Browsing named entities in William Schouler, A history of Massachusetts in the Civil War: Volume 1. You can also browse the collection for June 4th or search for June 4th in all documents.

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rites to Henry Ward Beecher, asking if Brooklyn people will send the companies back. If not, Massachusetts will pay the expense. Also, writes a letter of introduction for William E. Parmenter, Esq., of West Cambridge, to Colonel Howe. Mr. Parmenter went on to see about the West-Cambridge company. The Governor telegraphs to Colonel Dalton, at Washington, Urge desperately for one more regiment from Massachusetts. It is next to impossible for us to get along without at least one more. June 4.—Governor telegraphs to Colonel Dalton, at Washington, Can regiments be received without tents and wagons? Hearing that the Government can't supply them, we contracted, and expect some in a few days, and can forward regiments soon as mustered, and wagons and tents received. Will forward the regiments, and send things afterwards, if permitted. June 5.—Governor writes a long letter in answer to one received from Colonel Hinks, of the Eighth Regiment, then in Maryland, who had asked that t
ment throughout the Commonwealth; and Boston, in a degree, resembled Edinburgh on receipt of the fatal news of Flodden Field. June 2.—Governor telegraphs General Banks, Williamsport, Md. :— Telegram received yesterday. Surgeon-General Dale has arranged to supply your requisition immediately. I greet you cordially. All honor to our brave Massachusetts men! This was a request to send forward additional surgeons to take care of the wounded in General Banks's command. On the 4th of June, the Governor wrote Colonel George H. Gordon, Second Massachusetts Volunteers, who had command of a brigade under General Banks,— Permit me, in closing, to congratulate you upon your nomination to the rank of brigadier-general, and also upon the brilliant success achieved by the withdrawal of our forces, with so little loss, from the heart of the enemy's country, and against a force so completely overwhelming. The Governor had written, the day before, to Senator Sumner, in favor<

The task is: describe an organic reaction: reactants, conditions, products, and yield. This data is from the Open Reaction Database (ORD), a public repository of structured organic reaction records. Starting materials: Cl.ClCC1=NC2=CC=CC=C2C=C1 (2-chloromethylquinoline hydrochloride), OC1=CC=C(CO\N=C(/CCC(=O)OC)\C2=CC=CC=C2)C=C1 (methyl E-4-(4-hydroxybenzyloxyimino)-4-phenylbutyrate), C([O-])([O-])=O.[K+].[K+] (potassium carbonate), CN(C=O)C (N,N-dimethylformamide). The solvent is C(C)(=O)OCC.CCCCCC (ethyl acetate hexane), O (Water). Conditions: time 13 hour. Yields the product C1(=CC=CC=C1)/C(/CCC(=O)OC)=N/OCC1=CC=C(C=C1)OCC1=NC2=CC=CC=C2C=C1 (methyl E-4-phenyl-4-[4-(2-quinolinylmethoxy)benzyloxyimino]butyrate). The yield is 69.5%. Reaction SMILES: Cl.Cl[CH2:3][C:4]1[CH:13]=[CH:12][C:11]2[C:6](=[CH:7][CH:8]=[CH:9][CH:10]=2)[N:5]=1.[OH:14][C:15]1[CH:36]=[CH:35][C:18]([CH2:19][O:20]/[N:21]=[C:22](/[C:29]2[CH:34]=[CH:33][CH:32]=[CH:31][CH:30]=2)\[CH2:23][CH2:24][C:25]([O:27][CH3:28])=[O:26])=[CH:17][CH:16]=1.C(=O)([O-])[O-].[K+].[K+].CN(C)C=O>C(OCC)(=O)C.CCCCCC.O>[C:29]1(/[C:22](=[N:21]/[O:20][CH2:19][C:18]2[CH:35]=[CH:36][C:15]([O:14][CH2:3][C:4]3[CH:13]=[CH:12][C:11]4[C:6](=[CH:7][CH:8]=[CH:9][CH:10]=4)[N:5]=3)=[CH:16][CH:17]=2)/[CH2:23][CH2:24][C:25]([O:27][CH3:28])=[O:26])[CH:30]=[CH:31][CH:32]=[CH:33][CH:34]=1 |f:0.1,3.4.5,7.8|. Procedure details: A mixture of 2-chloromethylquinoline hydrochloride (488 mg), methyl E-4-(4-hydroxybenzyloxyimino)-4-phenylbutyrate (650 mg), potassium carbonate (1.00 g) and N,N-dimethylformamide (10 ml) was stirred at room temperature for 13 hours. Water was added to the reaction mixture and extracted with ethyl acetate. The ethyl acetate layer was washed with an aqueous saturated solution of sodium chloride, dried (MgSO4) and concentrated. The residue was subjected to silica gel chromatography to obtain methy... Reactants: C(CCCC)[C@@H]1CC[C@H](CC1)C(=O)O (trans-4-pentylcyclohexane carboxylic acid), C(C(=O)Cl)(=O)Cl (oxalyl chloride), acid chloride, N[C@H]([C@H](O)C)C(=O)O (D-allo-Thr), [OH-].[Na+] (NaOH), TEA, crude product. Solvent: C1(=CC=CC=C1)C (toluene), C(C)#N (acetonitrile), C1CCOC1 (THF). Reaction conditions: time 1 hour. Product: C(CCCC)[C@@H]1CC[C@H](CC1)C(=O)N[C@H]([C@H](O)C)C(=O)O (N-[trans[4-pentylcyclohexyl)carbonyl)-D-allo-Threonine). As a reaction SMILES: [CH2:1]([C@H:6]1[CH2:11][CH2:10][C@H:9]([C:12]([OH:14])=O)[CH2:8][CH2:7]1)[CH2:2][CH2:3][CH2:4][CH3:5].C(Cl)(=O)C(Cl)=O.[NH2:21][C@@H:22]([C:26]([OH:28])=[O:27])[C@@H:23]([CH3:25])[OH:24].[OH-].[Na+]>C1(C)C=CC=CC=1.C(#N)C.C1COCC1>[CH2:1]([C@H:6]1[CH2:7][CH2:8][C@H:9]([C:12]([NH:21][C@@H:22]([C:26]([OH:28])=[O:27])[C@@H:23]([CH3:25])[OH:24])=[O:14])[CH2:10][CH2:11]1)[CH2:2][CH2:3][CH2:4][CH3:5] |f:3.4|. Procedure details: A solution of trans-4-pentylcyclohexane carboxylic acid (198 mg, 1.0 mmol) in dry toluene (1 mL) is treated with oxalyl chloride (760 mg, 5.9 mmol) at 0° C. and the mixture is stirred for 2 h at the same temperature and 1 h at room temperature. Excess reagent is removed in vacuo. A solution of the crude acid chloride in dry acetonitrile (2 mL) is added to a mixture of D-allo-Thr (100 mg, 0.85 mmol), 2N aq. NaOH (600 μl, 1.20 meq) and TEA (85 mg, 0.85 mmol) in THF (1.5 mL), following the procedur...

ls are just, and that Mr. Palmer should have been paid long ago. I will thank you, therefore, if you will take the bills and vouchers as they are, and permit Captain McKim to pay Mr. Palmer what is so justly his due, and which he is so much in need of. The bill was paid; not, however, without some further delay. There were a great many cases of this character, some of which have not yet been settled, for want of proper vouchers, which should have been furnished by officers. On the 4th of June, the Adjutant-General reported to the Governor, in writing, that he had received a large number of reports from our batteries in the Army of the Gulf, which related to matters which he deemed proper to acquaint him with. The first was a letter from Captain Hamlin, of the Thirteenth Battery, which had left Boston on the 31st of January, but which was detained at Fortress Monroe, and, after a very long and tedious voyage, arrived at New Orleans on the 10th of May. The ship was becalmed of